Adding those three pitchers nearly doubles San Diego’s playoff odds. Just one problem – it moves them from 5.1% to 9.6%, and from a 79-win median projection to an 80-win one. That’s nothing to sneeze at, but it’s hardly an earth shattering change. No team needs wins more than the Padres right now, and with Yu Darvish on the IL and Robert Suarez facing a suspension for a sticky stuff ejection (he’s appealing), they have a clear need for pitching as well. It simply isn’t enough to move the needle, even if they take advantage of their waiver position and claim all three players. And hey, just in case you want the numbers in table form, Dan has you covered:

ZiPS Projected Standings – NL West (8/29)
Team W L GB Pct Div% WC% Playoff% WS Win%
Los Angeles Dodgers 99 63 .611 99.9% 0.1% 100.0% 14.6%
San Francisco Giants 85 77 14 .525 0.0% 71.6% 71.7% 4.9%
Arizona Diamondbacks 85 77 14 .525 0.0% 67.6% 67.6% 3.1%
San Diego Padres 79 83 20 .488 0.0% 5.1% 5.1% 0.4%
Colorado Rockies 59 103 40 .364 0.0% 0.0% 0.0% 0.0%

ZiPS Projected Standings – NL West (Alternate Scenario)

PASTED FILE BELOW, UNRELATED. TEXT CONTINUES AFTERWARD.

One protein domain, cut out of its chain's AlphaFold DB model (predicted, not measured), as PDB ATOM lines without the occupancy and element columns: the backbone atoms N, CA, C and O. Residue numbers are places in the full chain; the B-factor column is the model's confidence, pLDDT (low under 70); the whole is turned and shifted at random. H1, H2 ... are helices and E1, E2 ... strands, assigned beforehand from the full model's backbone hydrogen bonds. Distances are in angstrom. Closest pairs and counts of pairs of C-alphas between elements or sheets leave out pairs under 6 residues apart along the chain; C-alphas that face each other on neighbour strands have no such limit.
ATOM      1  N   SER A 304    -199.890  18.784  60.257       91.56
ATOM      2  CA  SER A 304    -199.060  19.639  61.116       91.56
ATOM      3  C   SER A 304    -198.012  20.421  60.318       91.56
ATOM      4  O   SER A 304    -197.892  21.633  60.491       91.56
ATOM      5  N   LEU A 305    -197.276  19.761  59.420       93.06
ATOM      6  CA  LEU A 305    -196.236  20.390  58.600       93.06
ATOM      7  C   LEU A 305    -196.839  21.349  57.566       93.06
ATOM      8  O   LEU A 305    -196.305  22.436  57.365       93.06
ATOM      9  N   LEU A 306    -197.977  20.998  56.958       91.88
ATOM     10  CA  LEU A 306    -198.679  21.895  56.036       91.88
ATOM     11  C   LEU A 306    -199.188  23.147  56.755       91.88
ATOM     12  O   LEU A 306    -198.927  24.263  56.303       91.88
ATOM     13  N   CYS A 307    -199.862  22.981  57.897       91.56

Team W L GB Pct Div% WC% Playoff% WS Win%
Los Angeles Dodgers 99 63 .611 99.9% 0.1% 100.0% 14.3%
San Francisco Giants 85 77 14 .525 0.0% 70.1% 70.1% 4.7%
Arizona Diamondbacks 85 77 14 .525 0.0% 66.0% 66.0% 3.0%
San Diego Padres 80 82 19 .494 0.0% 9.6% 9.6% 0.8%
Colorado Rockies 59 103 40 .364 0.0% 0.0% 0.0% 0.0%

Okay, but those are the Padres. They weren’t likely to make the playoffs either way; throwing a few random guys on the squad is hardly going to change that. Throwing the aforementioned Barry Bonds on the squad might not change that, in fact. Let’s go way up the chain and try to find the most impactful roster change imaginable. One team in baseball is both locked in a tight playoff race and desperately in need of some undeserved pitching help: the Baltimore Orioles.

Are the trio of Angels likely to make it to Baltimore in the waiver claim system? I think not. As I mentioned, there are a lot of playoff hopefuls, and most of them could use pitching. But if we’re talking about potentially season-altering waiver claims, I can’t imagine a more monumental one from among our options here. More specifically, per ZiPS, it would move the Orioles from a 72.7% chance of winning the AL East to an 84.5% chance, which would move their odds of winning the World Series from 7.5% to 10.9%:

ZiPS Projected Standings – AL East (8/29)
Team W L GB Pct Div% WC% Playoff% WS Win%
Baltimore Orioles 99 63 .611 72.7% 27.3% 99.9% 7.5%
Tampa Bay Rays 96 66 3 .593 27.1% 72.1% 99.2% 5.1%
Toronto Blue Jays 89 73 10 .549 0.3% 50.1% 50.4% 3.0%